On our final day last week of vacationing in the Green Mountains, (before making our pilgrimage to that den of cheddar and chocolate temptations, the Cabot Creamery Annex in Waterbury, Vermont) my family and I went for one last hike in the woods. As we set out from our car, a woman pulled up, rolled down her window, and said to us, “Do you know about the Candy Tree?”
She had my four year old son at “Candy Tree.” Now, this mythical tree covered in candy, hidden somewhere in acres of woods, was not easy to find. Nor did we frankly need candy, given that we had stopped at a chocolate factory the day before. Even so, once the secret was out, we couldn’t help but hunt for it. This wasn’t something you could Google to locate; believe me, we tried. So for more than an hour we hiked deep into the woods, looking for the trails the woman had mentioned, scanning every bend to see if that Candy Tree was around the corner. Our team of explorers was led by a child who kept pulling out his imaginary map, studying it carefully, and informing us with confidence that “The Candy Tree is this way!” An easy stroll in the woods had become an adventure, a quest, with endless possibility hiding within plain sight.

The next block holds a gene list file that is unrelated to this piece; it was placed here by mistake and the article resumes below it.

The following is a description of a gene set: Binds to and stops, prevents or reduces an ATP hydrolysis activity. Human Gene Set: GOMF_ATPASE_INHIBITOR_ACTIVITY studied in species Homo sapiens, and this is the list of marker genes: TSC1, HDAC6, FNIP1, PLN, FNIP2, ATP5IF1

Being on a mission changed our relationship to others on the path, too. Instead of passing by with a tepid smile the man on snack break in the shade with his kids, or the couple with a pair of black labs, I stopped to ask if they had seen our Candy Tree. We ended up walking back at the end of our hike with the latter, my son running ahead as the labs chased him. Though we never did find a tree covered in candy, the search for it heightened our awareness and attention to the now: the places and people who were part of our journey in that moment. The gift was in the relationships we built along the way, with one another and with the ordinary riches that surrounded us.
This month’s newsletter comes at a crossroads of beginnings and endings, where we discover how far we have come together. This month, Reed Loy and Linden Rayton '11-'12 share how journeying with intentional communities for a time has shaped and formed their lifelong journey together, while Micah fellow Ashton Murray shares a benediction with the fellow community as this season in their relationship comes to a close.
Meanwhile, I begin a new journey as Life Together’s Executive Director. One of the great gifts of the past two weeks has been witnessing the strong community surrounding me and the fellows as we end old stories and begin new ones. Thank you for the support, encouragement, and prayers you have shared with me and all of us as we move into what God has next for Life Together.
Kelsey Rice Bogdan